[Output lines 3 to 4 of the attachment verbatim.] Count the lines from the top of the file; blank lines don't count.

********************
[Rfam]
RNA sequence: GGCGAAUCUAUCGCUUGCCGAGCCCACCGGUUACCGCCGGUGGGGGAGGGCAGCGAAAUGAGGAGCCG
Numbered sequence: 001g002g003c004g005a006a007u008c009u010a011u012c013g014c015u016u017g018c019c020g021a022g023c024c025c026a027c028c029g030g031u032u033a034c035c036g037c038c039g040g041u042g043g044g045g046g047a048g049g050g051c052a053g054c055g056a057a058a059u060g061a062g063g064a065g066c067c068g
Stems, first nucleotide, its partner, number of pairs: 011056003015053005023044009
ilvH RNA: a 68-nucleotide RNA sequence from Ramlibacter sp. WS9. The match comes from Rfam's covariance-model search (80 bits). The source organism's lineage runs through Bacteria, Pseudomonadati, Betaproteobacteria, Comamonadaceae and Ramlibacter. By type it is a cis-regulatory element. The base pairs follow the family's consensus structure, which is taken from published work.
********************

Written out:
Numbered sequence: 001g002g003c004g005a006a007u008c009u010a011u012c013g014c015u016u017g018c019c020g021a022g023c024c025c026a027c028c029g030g031u032u033a034c035c036g037c038c039g040g041u042g043g044g045g046g047a048g049g050g051c052a053g054c055g056a057a058a059u060g061a062g063g064a065g066c067c068g
Stems, first nucleotide, its partner, number of pairs: 011056003015053005023044009